Integrated optical transfection system using a microlens fiber combined with microfluidic gene delivery

N. Ma, P. C. Ashok, D. J. Stevenson, F. J. Gunn-Moore, K. Dholakia

Research output: Contribution to journalArticle

27 Citations (Scopus)

Abstract

Optical transfection is a promising technique for the delivery of foreign genetic material into cells by transiently changing the permeability of the cell membrane. Of the different optical light sources that have been used, femtosecond laser based transfection has been one of the most effective methods for optical transfection which is generally implemented using a free space bulk optical setup. In conventional optical transfection methods the foreign genetic material to be transfected is homogenously mixed in the medium. Here we report the first realization of an integrated optical transfection system which can achieve transfection along with localized drug delivery by combining a microlens fiber based optical transfection system with a micro-capillary based microfluidic system. A fiber based illumination system is also incorporated in the system in order to achieve visual identification of the cell boundaries during transfection. A novel fabrication method is devised to obtain easy and inexpensive fabrication of microlensed fibers, which can be used for femtosecond optical transfection. This fabrication method offers the flexibility to fabricate a microlens which can focus ultra-short laser pulses at a near infrared wavelength to a small focal spot (~3 μm) whilst keeping a relatively large working distance (~20 μm). The transfection efficiency of the integrated system with localized plasmid DNA delivery, is approximately 50%, and is therefore comparable to that of a standard free space transfection system. Also the use of integrated system for localized gene delivery resulted in a reduction of the required amount of DNA for transfection. The miniaturized, integrated design opens a range of exciting experimental possibilities, including the dosing of tissue slices, targeted drug delivery, and targeted gene therapy in vivo.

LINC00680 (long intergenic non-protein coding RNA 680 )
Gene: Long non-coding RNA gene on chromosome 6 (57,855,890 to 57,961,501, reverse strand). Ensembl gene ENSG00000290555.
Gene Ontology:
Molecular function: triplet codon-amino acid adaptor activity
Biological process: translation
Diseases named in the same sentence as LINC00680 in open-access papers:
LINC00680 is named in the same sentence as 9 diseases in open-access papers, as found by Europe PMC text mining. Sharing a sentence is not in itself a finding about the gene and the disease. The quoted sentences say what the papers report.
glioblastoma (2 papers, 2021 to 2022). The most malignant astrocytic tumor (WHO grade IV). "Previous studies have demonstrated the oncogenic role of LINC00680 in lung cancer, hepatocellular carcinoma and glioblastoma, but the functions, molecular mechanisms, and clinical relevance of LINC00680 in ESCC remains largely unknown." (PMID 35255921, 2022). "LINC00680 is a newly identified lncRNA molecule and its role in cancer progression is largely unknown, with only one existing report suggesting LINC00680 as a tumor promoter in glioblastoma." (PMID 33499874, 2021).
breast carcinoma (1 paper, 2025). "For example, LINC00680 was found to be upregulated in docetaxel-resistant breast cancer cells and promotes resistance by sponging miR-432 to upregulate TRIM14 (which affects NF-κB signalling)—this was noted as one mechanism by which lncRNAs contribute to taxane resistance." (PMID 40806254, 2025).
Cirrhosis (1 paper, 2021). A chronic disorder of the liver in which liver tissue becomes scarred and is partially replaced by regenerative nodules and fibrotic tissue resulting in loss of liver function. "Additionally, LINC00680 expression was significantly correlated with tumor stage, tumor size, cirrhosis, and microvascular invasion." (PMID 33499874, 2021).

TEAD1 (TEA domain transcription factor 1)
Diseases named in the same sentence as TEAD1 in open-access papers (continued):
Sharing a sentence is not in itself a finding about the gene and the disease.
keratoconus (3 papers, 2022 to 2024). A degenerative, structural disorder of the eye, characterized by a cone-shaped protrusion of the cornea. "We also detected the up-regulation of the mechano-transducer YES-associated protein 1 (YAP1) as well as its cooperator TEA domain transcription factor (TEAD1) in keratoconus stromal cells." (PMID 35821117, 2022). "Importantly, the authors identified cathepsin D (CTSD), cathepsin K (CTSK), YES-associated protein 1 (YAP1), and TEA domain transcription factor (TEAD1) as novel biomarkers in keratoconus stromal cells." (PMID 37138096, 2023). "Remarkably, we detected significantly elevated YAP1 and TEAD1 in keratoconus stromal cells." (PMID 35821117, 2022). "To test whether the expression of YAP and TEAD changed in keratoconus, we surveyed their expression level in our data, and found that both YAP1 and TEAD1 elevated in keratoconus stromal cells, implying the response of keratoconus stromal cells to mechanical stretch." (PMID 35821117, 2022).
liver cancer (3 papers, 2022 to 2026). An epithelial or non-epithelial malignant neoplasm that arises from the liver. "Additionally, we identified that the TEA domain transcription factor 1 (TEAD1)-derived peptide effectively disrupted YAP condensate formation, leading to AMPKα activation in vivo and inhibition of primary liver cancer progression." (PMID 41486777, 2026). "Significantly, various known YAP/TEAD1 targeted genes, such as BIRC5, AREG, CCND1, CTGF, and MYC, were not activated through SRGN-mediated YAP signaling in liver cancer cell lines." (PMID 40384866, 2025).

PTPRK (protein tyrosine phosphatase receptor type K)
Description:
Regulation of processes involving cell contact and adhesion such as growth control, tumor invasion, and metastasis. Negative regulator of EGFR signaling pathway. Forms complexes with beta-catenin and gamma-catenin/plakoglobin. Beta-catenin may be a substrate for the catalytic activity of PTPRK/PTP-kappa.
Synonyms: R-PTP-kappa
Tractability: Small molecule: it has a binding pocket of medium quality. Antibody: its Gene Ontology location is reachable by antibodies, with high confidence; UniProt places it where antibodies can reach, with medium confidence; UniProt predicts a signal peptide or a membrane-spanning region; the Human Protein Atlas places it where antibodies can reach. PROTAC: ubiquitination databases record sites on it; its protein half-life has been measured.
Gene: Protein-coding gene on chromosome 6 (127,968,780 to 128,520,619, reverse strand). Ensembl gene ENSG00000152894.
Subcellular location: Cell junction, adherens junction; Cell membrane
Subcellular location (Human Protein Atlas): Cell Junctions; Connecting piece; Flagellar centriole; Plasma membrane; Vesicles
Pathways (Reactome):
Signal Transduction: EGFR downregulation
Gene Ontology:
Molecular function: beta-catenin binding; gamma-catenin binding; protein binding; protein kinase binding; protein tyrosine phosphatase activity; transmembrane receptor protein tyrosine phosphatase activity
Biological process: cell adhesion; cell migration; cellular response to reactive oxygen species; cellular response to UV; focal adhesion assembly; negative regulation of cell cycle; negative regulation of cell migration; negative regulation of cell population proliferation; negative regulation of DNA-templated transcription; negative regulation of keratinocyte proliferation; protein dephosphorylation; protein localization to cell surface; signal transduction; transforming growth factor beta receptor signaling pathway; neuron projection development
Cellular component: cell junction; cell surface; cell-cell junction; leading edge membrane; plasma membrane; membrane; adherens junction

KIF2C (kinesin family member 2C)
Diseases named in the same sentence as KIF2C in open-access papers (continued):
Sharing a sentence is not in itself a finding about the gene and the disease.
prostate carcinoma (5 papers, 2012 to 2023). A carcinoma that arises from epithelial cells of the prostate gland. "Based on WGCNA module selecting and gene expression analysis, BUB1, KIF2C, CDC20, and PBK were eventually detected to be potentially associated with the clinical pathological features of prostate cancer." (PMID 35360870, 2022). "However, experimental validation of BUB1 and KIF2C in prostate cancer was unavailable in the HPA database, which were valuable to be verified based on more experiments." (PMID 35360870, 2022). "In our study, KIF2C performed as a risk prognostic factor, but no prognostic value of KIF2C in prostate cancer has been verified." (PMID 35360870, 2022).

Original languageEnglish
Pages (from-to)694-705
Number of pages12
JournalBiomedical Optics Express
Volume1
Issue number2
DOIs
Publication statusPublished - 2010 Sep 1

All Science Journal Classification (ASJC) codes

  • Biotechnology
  • Atomic and Molecular Physics, and Optics

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